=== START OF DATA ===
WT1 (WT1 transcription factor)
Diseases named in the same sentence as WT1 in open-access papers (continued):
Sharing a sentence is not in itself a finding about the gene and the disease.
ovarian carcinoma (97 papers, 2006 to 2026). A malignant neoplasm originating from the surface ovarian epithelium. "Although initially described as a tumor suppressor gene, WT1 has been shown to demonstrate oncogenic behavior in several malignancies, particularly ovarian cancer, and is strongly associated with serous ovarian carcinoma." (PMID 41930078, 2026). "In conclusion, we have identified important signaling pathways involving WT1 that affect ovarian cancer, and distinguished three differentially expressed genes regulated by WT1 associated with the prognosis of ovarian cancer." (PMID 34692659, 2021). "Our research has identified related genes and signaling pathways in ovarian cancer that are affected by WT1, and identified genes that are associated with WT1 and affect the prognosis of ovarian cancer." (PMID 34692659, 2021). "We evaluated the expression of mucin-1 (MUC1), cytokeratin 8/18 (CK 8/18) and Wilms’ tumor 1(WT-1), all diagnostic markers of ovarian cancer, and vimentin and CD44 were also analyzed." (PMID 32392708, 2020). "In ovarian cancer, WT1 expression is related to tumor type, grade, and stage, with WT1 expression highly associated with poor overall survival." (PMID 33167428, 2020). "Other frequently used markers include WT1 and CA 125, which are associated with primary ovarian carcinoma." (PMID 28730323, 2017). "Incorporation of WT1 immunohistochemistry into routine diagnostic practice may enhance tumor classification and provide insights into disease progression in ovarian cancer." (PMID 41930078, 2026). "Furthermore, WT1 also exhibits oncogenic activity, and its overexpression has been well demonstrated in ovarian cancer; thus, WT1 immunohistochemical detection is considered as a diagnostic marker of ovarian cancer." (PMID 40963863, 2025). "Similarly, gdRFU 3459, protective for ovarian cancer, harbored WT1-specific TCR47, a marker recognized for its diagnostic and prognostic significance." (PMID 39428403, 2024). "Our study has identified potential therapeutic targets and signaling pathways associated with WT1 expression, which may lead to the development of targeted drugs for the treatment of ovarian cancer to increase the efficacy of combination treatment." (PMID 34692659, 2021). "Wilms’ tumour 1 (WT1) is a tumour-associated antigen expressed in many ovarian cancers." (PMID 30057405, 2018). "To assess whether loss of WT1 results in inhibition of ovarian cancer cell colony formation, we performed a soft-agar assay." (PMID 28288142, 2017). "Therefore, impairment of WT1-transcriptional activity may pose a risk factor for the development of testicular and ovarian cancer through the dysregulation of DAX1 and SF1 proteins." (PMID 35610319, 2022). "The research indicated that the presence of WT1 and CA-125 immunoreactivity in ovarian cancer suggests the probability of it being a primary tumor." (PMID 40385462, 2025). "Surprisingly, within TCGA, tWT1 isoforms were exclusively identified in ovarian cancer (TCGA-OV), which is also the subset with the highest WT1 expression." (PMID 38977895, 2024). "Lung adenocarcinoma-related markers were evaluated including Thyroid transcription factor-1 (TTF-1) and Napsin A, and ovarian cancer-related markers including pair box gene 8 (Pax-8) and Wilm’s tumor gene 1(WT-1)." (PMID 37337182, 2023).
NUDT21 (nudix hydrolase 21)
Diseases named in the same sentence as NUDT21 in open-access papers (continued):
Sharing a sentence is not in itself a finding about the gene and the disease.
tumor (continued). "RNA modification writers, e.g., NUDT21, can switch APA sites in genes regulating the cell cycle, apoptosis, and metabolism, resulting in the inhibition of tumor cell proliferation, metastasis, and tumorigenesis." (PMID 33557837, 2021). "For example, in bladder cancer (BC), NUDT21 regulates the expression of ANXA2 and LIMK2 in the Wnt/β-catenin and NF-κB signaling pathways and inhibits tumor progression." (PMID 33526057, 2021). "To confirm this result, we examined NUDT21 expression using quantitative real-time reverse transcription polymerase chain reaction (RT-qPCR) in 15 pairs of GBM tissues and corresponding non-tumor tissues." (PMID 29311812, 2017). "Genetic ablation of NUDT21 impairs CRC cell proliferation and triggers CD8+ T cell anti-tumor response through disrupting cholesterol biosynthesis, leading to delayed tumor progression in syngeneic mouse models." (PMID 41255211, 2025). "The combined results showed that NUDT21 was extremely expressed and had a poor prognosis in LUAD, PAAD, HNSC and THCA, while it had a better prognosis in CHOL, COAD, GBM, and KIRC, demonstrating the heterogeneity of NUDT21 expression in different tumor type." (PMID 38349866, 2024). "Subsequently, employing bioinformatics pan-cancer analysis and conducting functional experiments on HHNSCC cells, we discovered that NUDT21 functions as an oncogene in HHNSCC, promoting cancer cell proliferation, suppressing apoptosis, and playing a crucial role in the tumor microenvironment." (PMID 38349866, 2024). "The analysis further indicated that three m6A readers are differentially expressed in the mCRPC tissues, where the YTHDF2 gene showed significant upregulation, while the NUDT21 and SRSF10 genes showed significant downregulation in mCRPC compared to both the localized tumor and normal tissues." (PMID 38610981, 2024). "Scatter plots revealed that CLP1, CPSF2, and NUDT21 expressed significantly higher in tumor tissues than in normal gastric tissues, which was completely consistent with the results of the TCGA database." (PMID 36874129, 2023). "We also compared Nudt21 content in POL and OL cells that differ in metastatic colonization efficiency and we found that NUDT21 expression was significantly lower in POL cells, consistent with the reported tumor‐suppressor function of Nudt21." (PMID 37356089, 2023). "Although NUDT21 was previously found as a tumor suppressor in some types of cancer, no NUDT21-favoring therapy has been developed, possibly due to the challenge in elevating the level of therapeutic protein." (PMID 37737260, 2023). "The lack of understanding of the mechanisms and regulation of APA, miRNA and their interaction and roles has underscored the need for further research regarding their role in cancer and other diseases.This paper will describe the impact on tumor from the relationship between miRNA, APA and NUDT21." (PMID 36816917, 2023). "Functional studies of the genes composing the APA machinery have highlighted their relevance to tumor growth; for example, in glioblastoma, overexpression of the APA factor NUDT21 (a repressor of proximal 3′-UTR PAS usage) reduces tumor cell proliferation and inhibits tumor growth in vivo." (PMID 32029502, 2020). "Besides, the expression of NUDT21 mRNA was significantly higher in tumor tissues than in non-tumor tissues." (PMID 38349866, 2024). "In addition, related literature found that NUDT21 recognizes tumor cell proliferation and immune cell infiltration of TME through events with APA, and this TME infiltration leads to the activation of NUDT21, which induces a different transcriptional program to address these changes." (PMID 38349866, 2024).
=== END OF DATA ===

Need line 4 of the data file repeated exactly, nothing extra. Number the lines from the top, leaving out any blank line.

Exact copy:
ovarian carcinoma (97 papers, 2006 to 2026). A malignant neoplasm originating from the surface ovarian epithelium. "Although initially described as a tumor suppressor gene, WT1 has been shown to demonstrate oncogenic behavior in several malignancies, particularly ovarian cancer, and is strongly associated with serous ovarian carcinoma." (PMID 41930078, 2026). "In conclusion, we have identified important signaling pathways involving WT1 that affect ovarian cancer, and distinguished three differentially expressed genes regulated by WT1 associated with the prognosis of ovarian cancer." (PMID 34692659, 2021). "Our research has identified related genes and signaling pathways in ovarian cancer that are affected by WT1, and identified genes that are associated with WT1 and affect the prognosis of ovarian cancer." (PMID 34692659, 2021). "We evaluated the expression of mucin-1 (MUC1), cytokeratin 8/18 (CK 8/18) and Wilms’ tumor 1(WT-1), all diagnostic markers of ovarian cancer, and vimentin and CD44 were also analyzed." (PMID 32392708, 2020). "In ovarian cancer, WT1 expression is related to tumor type, grade, and stage, with WT1 expression highly associated with poor overall survival." (PMID 33167428, 2020). "Other frequently used markers include WT1 and CA 125, which are associated with primary ovarian carcinoma." (PMID 28730323, 2017). "Incorporation of WT1 immunohistochemistry into routine diagnostic practice may enhance tumor classification and provide insights into disease progression in ovarian cancer." (PMID 41930078, 2026). "Furthermore, WT1 also exhibits oncogenic activity, and its overexpression has been well demonstrated in ovarian cancer; thus, WT1 immunohistochemical detection is considered as a diagnostic marker of ovarian cancer." (PMID 40963863, 2025). "Similarly, gdRFU 3459, protective for ovarian cancer, harbored WT1-specific TCR47, a marker recognized for its diagnostic and prognostic significance." (PMID 39428403, 2024). "Our study has identified potential therapeutic targets and signaling pathways associated with WT1 expression, which may lead to the development of targeted drugs for the treatment of ovarian cancer to increase the efficacy of combination treatment." (PMID 34692659, 2021). "Wilms’ tumour 1 (WT1) is a tumour-associated antigen expressed in many ovarian cancers." (PMID 30057405, 2018). "To assess whether loss of WT1 results in inhibition of ovarian cancer cell colony formation, we performed a soft-agar assay." (PMID 28288142, 2017). "Therefore, impairment of WT1-transcriptional activity may pose a risk factor for the development of testicular and ovarian cancer through the dysregulation of DAX1 and SF1 proteins." (PMID 35610319, 2022). "The research indicated that the presence of WT1 and CA-125 immunoreactivity in ovarian cancer suggests the probability of it being a primary tumor." (PMID 40385462, 2025). "Surprisingly, within TCGA, tWT1 isoforms were exclusively identified in ovarian cancer (TCGA-OV), which is also the subset with the highest WT1 expression." (PMID 38977895, 2024). "Lung adenocarcinoma-related markers were evaluated including Thyroid transcription factor-1 (TTF-1) and Napsin A, and ovarian cancer-related markers including pair box gene 8 (Pax-8) and Wilm’s tumor gene 1(WT-1)." (PMID 37337182, 2023).